Visual Card Games:
Spot It, Blink and Set are all good for developing visual skills. Spot It comes in a variety of themes and involves comparing two cards with about 8 pictures each to find the common picture between the two cards. There are a few easier versions with less pictures for younger children. We have a couple versions, including the NHL version, because….hockey! Blink and Set are similar in that you are comparing cards with symbols based upon a commonality between the symbols, either color, shape, or quantity so there are a variety of ways to find a match. There is also a Set Jr. for children 4-8 in age. And then there is good, old-fashioned Memory, which can be played with a regular deck of playing cards or with a set of flashcards that has matches. Start with a smaller number of cards and let your children have success with it and then add cards as they are ready. We recently played with our Spanish review cards and used 20 of the cards and that was plenty!
As anyone knows, Playdough is a great tactile activity for children. Now that my guys are older, we don’t pull it out much, but when we do I think they love it as much as they did in preschool! For our morning brain activities, we are intentional with what we use it for. We are primarily using it to make spelling words we have been struggling with, but I can also see incorporating it into our number talks (see below) or maybe even pull a little history or science review in!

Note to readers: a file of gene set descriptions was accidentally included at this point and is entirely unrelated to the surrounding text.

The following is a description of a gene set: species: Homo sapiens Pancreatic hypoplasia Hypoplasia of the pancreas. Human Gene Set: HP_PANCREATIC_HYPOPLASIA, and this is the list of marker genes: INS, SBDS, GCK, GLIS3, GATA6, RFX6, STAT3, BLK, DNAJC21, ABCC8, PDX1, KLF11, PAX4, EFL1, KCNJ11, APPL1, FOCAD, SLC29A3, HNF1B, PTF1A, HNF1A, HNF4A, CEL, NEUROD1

So number talks are something I wrote about last month for developing number sense or mental math skills. To make them a tactile activity, you can give your children a set of objects such as 15 circles or stacking blocks and ask them to organize or group them however they want and then explain the math behind how they did it.
We started using Speed Sport Stacking Cups this summer to work on bilateral coordination or using the two sides of your body together, which also means you are using the two sides of your brain together. There is a specific way the cups are to be stacked that requires you to stay focused and use your hands together. This is a great activity to get the brain warmed up in the morning.
You probably are familiar with sensory boxes. They are great to use with younger children to work on all sorts of skills. We probably will not be incorporating them, but I couldn’t talk about tactile activities without mentioning them! Here is a good post if you want to know more: Sensory Bin 101 by Enchanted Homeschool Mom.
Auditory Processing Activities
Following Directions with a White Board: